Mother Teresa gives us the face of a ship’s captain who, in the midst of the nighttime storm, retains her “great faith” (Matt. 8:26) because she knows that even in the darkest tempest Jesus, though asleep, is God-with-us, ready to awaken at our cry and calm the storm with a word of command (Matt. 8:26).

Pope Benedict XVI spoke of this form of sanctity eloquently:

Certainly, in our many different sufferings and trials we always need the lesser and greater hopes too—a kind visit, the healing of internal and external wounds, a favourable resolution of a crisis, and so on. In our lesser trials these kinds of hope may even be sufficient. But in truly great trials, where I must make a definitive decision to place the truth before my own welfare, career and possessions, I need the certitude of that true, great hope of which we have spoken here. For this too we need witnesses—martyrs—who have given themselves totally, so as to show us the way—day after day. We need them if we are to prefer goodness to comfort, even in the little choices we face each day—knowing that this is how we live life to the full. Let us say it once again: the capacity to suffer for the sake of the truth is the measure of humanity. Yet this capacity to suffer depends on the type and extent of the hope that we bear within us and build upon. The saints were able to make the great journey of human existence in the way that Christ had done before them, because they were brimming with great hope.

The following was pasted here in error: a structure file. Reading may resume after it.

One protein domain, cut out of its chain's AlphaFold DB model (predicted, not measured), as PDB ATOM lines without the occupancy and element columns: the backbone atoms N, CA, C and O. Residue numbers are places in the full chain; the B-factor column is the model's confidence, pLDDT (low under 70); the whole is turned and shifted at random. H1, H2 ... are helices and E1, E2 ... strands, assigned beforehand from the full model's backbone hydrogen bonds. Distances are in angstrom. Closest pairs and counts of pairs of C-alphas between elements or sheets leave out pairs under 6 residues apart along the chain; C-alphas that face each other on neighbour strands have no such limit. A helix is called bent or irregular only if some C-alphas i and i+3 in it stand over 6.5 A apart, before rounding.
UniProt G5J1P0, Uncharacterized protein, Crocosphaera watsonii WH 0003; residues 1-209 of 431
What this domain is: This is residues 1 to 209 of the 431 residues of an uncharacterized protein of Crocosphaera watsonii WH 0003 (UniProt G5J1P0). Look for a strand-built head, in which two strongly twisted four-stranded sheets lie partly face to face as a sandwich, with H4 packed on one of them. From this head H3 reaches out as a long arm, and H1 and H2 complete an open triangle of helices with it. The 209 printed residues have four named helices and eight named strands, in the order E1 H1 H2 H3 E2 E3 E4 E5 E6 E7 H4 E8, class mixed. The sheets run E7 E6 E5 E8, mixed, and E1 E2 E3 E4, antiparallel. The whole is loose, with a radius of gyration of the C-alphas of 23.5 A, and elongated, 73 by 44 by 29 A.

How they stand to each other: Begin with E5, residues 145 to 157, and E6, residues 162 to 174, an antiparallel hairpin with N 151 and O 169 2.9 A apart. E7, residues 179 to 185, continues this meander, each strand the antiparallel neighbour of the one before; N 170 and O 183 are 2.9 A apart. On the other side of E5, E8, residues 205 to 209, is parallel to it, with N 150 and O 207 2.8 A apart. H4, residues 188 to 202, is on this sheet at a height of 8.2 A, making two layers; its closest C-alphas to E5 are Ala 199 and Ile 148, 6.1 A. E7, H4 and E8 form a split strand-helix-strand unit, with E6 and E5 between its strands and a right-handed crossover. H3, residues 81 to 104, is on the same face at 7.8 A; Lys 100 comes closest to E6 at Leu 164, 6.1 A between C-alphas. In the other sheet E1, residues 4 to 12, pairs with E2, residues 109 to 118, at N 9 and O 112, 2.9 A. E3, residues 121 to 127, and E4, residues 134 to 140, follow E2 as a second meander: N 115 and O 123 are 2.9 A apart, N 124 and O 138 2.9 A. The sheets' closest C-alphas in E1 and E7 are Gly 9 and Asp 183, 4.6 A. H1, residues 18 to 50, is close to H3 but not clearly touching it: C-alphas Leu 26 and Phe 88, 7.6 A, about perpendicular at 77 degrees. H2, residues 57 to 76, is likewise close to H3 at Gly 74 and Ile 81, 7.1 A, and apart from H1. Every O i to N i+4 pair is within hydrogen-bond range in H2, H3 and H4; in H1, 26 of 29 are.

St. Teresa of Calcutta, apostle of hope in the night, pray for us. Amen.

I’ll end with a musical rendition of St. John of the Cross’ poem, One Dark Night. He composed it while he was imprisoned in a latrine for 9 months, starved and abused. In that night, he found Christ with Him calling him to union with Himself.

Bound to the Destitute

Gethsemane at night. amazonaws.com/

Who wrote this?

Lord, my God, who am I that You should forsake me? The Child of your Love–and now become as the most hated one–the one–You have thrown away as unwanted–unloved. I call, I cling, I want–and there is no one to answer–no one to whom I can cling–no, No One–Alone … Where is my Faith–even deep down right in there is nothing, but emptiness and darkness–My God–how painful is this unknown pain–I have no Faith–I dare not utter the words and thoughts that crowd in my heart–and make me suffer untold agony. So many unanswered questions live within me afraid to uncover them–because of the blasphemy–If there be God –please forgive me–When I try to raise my thoughts to Heaven–there is such convicting emptiness that those very thoughts return like sharp knives and hurt my very soul.–I am told God loves me–and yet the reality of darkness and coldness and emptiness is so great that nothing touches my soul.